February 17, 2004
not for boys
States Maurice Clarett is in for pain
Sports Editor John
Ashley Menzies is a senior news-editorial journalism
major from Aledo.
is one thing I just cant stand: Teenagers who make
more money than I do.
Its not really a greed thing or anything. Its
about the principle. Or something like that.
What brings this up is a U.S. District Court has ruled
that Maurice Clarett, though now no longer a teenager,
is eligible for the NFL draft even though he has played
only one season at Ohio State and is only two years removed
from his high school graduation.
The arguments abound on why Clarett should be allowed
into the NFL.
Baseball, basketball and hockey all draft kids directly
out of high school.
Baseball and hockey have a minor league system that can
help players at least get their feet wet before being
thrown to the wolves. A sort of Hey, dont
worry. Itll be OK, before they drop you off
Basketball doesnt have the luxury of a minor league
system. And we see what kind of watered-down cesspool
of talent it has become because of it. Yes, young phenoms
LeBron James and Carmello Anthony are having successful
rookie seasons and neither have had their 20th birthday
But think, how good would these players be if they werent
in a league watered down by kids?
This is not the same NBA that Kevin Garnett and Kobe Bryant
People argue that because these three professional sports
allow the kiddoes into their leagues, so should the NFL.
Thats argument enough right?
Well, no. Here is the thing. In the NBA, when a player
makes the jump from high school to the pros, there isnt
anyone out there trying to kill him.
Shaquille ONeal is not going to try and rip LeBron
James head off when he drives up the middle.
If Clarett makes the early jump, people like Ray Lewis
will try and rip his head off.
Period. End of story. I could just end the column right
LaVar Arrington, linebacker for the Washington Redskins,
told The Associated Press he felt Claretts actions
wouldnt be tolerated by current NFL players.
Because of the way hes done all these things,
some people here see it as disrespectful, Arrington
said at the Pro Bowl in Hawaii. Im sure guys
are going to break his tail, try to break him in.
Either hell succeed, or hell be a total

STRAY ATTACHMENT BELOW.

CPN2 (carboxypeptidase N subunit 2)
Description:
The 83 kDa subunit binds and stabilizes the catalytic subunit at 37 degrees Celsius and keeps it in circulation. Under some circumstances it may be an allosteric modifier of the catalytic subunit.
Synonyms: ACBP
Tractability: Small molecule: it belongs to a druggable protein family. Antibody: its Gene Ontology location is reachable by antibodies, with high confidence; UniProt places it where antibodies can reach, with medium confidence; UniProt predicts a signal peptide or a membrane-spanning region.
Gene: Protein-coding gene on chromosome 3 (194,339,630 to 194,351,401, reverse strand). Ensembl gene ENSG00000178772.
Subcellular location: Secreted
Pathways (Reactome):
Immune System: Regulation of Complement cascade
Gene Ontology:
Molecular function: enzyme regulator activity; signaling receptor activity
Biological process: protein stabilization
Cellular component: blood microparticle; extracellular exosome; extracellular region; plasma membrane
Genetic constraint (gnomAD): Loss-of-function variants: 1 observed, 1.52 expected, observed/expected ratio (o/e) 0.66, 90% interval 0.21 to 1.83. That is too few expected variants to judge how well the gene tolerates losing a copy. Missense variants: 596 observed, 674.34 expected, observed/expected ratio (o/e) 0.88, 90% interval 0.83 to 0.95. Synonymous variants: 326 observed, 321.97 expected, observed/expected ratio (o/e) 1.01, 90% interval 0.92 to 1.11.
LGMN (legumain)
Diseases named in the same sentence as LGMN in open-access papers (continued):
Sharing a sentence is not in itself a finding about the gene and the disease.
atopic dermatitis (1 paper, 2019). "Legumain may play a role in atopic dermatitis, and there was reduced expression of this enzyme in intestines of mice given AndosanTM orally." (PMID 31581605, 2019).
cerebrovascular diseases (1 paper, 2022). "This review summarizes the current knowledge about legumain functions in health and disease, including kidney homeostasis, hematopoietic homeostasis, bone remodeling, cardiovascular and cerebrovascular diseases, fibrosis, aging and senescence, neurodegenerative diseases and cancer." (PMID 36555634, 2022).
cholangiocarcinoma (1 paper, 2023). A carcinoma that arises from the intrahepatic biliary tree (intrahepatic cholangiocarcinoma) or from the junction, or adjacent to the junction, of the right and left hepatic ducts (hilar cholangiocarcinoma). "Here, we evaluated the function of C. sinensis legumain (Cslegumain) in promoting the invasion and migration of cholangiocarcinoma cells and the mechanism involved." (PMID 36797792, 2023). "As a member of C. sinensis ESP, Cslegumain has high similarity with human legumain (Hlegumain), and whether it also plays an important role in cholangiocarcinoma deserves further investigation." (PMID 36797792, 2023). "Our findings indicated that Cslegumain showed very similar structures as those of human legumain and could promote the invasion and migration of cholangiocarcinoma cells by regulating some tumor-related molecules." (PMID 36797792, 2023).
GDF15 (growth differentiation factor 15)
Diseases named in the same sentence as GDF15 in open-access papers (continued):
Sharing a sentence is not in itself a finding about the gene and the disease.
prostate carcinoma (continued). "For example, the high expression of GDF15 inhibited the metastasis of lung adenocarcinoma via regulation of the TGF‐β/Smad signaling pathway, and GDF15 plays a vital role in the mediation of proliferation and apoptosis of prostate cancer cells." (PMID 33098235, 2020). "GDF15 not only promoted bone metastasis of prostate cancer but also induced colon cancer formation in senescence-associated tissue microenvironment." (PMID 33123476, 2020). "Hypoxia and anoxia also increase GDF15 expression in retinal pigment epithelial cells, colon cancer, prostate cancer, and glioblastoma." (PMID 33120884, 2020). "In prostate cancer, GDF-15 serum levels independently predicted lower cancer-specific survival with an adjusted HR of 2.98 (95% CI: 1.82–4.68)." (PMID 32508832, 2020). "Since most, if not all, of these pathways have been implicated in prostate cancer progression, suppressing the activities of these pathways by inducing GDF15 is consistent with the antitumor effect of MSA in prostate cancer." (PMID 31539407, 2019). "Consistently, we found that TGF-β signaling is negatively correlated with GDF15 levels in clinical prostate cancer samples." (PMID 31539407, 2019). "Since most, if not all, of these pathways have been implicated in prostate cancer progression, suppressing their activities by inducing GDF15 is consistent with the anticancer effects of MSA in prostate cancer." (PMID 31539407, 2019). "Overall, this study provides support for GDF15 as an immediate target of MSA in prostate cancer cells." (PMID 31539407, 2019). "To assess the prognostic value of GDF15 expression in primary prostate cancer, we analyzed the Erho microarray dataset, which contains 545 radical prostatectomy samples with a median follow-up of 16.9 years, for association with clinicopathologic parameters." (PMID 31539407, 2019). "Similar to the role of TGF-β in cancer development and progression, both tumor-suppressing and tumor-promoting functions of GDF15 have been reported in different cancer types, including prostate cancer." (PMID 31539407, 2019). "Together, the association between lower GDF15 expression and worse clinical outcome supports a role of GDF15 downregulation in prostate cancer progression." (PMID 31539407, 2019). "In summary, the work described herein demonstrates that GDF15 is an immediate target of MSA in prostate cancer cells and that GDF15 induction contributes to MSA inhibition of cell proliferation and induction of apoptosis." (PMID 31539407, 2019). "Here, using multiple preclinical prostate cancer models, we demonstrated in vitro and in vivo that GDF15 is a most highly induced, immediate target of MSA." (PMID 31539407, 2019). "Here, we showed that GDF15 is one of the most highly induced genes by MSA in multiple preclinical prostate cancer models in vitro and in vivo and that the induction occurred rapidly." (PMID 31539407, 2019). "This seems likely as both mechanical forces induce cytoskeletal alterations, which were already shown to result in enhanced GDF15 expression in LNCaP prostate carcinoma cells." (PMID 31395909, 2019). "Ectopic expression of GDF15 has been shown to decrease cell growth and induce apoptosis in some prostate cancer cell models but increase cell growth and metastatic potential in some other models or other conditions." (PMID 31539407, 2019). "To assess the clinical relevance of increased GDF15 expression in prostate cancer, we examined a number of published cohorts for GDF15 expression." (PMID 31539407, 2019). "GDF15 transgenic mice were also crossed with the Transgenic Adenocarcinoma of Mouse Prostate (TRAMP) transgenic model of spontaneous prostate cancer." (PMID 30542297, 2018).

bust. If he can make it that rookie year without being
assassinated, I think hell be all right.
Football and basketball are two completely different sports.
Football is violent. Basketball is finesse. The competition
Clarett played against in college, even in the Big Ten,
is minuscule compared to players in the NFL.
The best college team would be destroyed by the worst
NFL team. Southern Cal or Louisiana State vs. the Arizona
Cardinals? The Cardinals would win by 20 points.
Twenty points might be exaggerated a little, but the point
is there. The competition level is astronomically different.
The NFL is too fast, too strong and too big. On the Cardinals
worst day, they could still beat the best college football
Basketball is just different. You look at the way the
sports are currently, both NCAA and NBA, and you see they
are both watered down and are definitely not the leagues
they were 10 years ago.
I say there is a good chance the best team in college
basketball could beat the worst team in the NBA. To say
it couldnt happen is naive. Its just the way
the game works now. The team with the best player on the
court will generally win in basketball. Could the University
of Connecticut beat the Hawks? What about Saint Josephs?
Or Duke? Or now No. 1 Stanford?
They are two different worlds. Everyone will be watching
to see how Clarett does. To see if in fact a kid can make
the jump and play with the men in the NFL. I dont
think there is a chance Clarett will make it in the NFL
because of his attitude, lack of blazing speed and durability,
and the fact that every Ray Lewis, Brian Urlacher and
Roy Williams in the NFL will be looking to show him he
is just a kid.